5   The Effects of Culture on Small Group Communication

This chapter extends the basic communication principles introduced in the previous two chapters to include information about how culture affects someone’s communication behavior. An important point the chapter does stress is that “intercultural” does not mean “international”; people from different subcultures within a dominant culture can have just as much trouble communicating as people from different countries. Intercultural encounters in small groups will increase, yet most of students are not aware of the many difficulties that intercultural encounters can involve. The chapter is designed to sensitize students to these difficulties and to reduce their natural tendency toward ethnocentrism.

  1. All interactions are to some extent intercultural, but some much more than others. Being able to work effectively in intercultural small groups will be increasingly necessary in the next decades. Everyone must abandon ethnocentricity and learn to appreciate, rather than denigrate, diversity.
  2. Cultures vary along several key dimensions, including worldview, or beliefs about the nature and purpose of life, which help determine our values, activity orientation, customs, and beliefs; the degree of individualism; the degree of power distance; the extent to which people avoid uncertainty; whether a culture values stereotypically masculine or feminine behavior; and the extent to which people rely more on the words or the context to determine the meaning of something.
  3. Language differences between cultures or co-cultures can also cause major misunderstandings.
  4. Race, age, and social class differences can be viewed as cultural differences. Different races, generational groupings, and social classes have different rules for behavior.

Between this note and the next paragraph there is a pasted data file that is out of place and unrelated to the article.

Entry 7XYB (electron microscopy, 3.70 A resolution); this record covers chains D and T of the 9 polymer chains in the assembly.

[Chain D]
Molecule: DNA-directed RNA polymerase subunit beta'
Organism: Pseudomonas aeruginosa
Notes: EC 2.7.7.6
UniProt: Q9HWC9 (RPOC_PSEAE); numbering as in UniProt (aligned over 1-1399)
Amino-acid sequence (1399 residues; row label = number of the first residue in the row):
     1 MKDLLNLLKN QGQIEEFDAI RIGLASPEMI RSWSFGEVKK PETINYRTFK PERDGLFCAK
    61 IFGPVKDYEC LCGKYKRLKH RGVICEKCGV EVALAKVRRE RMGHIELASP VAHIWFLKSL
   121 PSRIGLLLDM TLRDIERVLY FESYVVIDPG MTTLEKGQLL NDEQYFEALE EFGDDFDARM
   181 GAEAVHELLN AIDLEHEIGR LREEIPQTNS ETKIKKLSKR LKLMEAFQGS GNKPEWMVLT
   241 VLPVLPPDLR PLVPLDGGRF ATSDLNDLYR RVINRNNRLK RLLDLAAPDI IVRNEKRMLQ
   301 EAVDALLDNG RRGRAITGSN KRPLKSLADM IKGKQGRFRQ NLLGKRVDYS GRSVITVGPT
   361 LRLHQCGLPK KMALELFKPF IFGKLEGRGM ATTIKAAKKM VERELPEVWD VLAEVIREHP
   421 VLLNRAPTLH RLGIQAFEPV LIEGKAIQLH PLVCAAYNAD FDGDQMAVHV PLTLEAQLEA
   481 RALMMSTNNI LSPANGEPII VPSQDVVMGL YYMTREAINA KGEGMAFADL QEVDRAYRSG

5. Two ethical principles should guide intercultural interactions in groups: the worth and dignity of humans should be protected, and peace among all people should be promoted.

Questions to clarify:

1.         What’s the difference between a collectivist and an individualistic culture? Give examples of each.

2.         What is power distance and how can members’ concepts about appropriate power distance affect their behavior in a group?

3.         How is co-culture different from subculture? Is it a preferable term? Why or why not?

3.         Why is the backchannel an important source of potential intercultural misunderstanding?

4.         Define intercultural communication and give an example.

5.         What does ethnocentricity mean, and why is it important to small group communication?

6.         Can you have intercultural communication between people from the same culture? Defend your answer.

7.         What does current research identify as predictable differences between the communication behaviors of men and women?

8.         What does current research identify as predictable differences between the communication behaviors of African Americans and European Americans?

Reflective writing Topics to prepare for discussion

1.         In what ways are you ethnocentric? How do you think this affects your behavior toward others?

2.         When you work with others who are very different from you (perhaps from other countries or from other areas of the United States), what kinds of things to you think and feel about those people?

3.         How do you feel when you have to share a grade with other members of the group? Do you prefer to be rewarded for your own work, or as a member of a group? Why?

4.         Can a communication interaction be totally intracultural or mostly intracultural? How?

5.         Consider the cultural characteristics that affect communication: How do you suppose such characteristics are formed?




Buxton/Speech 225                                                                                                 Study guide and exam review